The DWI/DUI process can be confusing and stressful. Understanding what to expect can go a long way toward alleviating some of the stress.
The Albuquerque DWI Attorneys at Collins & Collins, P.C. are here to help through this difficult time. In the meantime, here is a broad outline of the DWI process.
Keep in mind that every case is different, and many other issues may come up in any particular case.
Arrest and First Appearance
Obviously, the first step in the DWI process is the stop and the arrest for driving while intoxicated or under the influence.
Following your arrest, your case will be set very quickly for your first appearance. In cases such as DWI where there has been an arrest, the first appearance is typically held by video from the jail. This hearing will address bail and conditions of release.
Your case will then be set for arraignment.
The arraignment is really a formality where you appear before the court to plead not guilty. It would be extremely unwise to plead guilty at the arraignment, though it sometimes happens with unrepresented defendants.
Because it is a mere formality for the purpose of entering a plea of not guilty, most judges will allow a defendant to waive the arraignment through a Waiver of Appearance.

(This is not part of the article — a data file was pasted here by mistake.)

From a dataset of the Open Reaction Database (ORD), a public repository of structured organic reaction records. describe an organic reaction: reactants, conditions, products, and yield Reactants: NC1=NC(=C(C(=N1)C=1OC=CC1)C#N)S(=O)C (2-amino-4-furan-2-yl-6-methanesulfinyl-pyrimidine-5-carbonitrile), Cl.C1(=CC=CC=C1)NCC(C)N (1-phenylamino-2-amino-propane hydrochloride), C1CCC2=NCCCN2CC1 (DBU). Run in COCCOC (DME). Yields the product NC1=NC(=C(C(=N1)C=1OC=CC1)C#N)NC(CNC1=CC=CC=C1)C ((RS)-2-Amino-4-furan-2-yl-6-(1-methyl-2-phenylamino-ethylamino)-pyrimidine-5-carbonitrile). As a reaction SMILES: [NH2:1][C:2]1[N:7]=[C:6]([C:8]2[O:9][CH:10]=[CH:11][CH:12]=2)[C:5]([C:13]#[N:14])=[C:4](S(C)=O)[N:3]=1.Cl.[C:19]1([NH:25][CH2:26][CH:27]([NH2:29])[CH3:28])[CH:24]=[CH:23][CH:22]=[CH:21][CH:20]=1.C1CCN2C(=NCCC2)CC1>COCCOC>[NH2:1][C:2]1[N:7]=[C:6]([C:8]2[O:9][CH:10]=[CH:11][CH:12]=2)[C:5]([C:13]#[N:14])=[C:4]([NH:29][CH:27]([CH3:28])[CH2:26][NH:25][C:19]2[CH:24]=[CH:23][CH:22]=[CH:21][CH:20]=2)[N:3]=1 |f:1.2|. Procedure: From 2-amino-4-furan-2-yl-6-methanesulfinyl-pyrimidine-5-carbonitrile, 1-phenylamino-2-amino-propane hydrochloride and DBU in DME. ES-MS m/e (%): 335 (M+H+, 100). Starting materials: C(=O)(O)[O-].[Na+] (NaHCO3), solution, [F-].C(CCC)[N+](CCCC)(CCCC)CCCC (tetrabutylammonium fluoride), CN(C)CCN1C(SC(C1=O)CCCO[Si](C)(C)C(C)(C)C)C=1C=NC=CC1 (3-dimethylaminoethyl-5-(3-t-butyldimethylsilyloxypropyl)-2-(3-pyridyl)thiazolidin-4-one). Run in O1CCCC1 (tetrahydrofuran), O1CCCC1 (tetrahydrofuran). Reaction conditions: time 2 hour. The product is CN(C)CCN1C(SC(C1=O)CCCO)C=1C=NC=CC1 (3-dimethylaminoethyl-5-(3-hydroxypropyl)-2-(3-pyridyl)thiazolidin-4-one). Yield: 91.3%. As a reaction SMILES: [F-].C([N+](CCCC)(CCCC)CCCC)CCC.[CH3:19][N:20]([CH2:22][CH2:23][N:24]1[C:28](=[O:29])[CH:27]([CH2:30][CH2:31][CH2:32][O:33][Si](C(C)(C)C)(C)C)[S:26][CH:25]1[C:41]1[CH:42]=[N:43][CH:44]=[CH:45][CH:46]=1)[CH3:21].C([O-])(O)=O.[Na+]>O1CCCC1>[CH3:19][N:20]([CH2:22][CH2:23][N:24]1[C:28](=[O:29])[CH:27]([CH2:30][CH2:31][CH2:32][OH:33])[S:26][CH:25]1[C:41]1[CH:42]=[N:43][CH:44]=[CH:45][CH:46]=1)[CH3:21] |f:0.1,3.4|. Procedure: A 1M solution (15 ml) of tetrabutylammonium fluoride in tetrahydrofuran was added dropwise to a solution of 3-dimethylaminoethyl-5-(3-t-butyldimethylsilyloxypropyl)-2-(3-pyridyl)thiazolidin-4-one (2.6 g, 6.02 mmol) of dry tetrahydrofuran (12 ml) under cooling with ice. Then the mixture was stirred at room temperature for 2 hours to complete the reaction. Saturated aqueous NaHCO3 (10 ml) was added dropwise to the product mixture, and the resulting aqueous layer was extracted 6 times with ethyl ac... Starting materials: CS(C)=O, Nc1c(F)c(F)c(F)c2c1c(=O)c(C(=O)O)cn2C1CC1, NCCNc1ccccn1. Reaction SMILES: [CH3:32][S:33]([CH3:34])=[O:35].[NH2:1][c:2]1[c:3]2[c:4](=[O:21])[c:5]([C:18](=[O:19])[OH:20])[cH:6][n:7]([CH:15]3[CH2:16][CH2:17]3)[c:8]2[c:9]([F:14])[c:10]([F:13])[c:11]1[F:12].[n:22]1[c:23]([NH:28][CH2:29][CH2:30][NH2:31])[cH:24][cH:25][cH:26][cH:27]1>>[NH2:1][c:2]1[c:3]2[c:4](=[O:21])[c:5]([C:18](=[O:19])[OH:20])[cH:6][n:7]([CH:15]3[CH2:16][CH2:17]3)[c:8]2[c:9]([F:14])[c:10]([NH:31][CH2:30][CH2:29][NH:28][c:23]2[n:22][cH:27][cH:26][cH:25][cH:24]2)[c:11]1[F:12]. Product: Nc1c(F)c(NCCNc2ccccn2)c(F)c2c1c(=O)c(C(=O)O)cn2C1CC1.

To waive the arraignment, you must be represented by an attorney, and that attorney must file a Waiver of Appearance which will act as a not guilty plea without the necessity of your appearance in court.
This same document can be used to waive your appearance at all pre-trial hearings if your judge allows this practice.
Pretrial Process and Deadlines
There are a number of deadlines that commence at the time of your arraignment or the filing of your waiver of arraignment. These deadlines may vary slightly depending upon the court you are in.
Discovery: The most important deadlines deal with discovery which must be provided by the prosecutor to your attorney. Discovery is includes the proof that the District Attorney has in its file proving your guilt. It also includes any exculpatory evidence that would suggest your innocence.
In addition to documentary evidence, the State must also make available any witnesses that it intends to call to testify against you. These would include the officers involved in your arrest, and any other witnesses to the DWI.
Typically, in a DWI cases, the State has 30 days from the date of arraignment to provide discovery.
Pre-Trial Conferences: During this time, your case will be set for a pre-trial conference. As mentioned, many judges will allow you to waive your appearance at all pre-trial hearings. Your attorney would file a Waiver of Appearance for these purposes often along with the waiver of arraignment discussed above.
The purpose of pre-trial conferences is for the attorneys on both sides to report to the judge on the progress on the case. Often times, the District Attorney has not provided discovery and has not made State’s witnesses available for interview. Even more common, the police officers have not cooperated with interviews.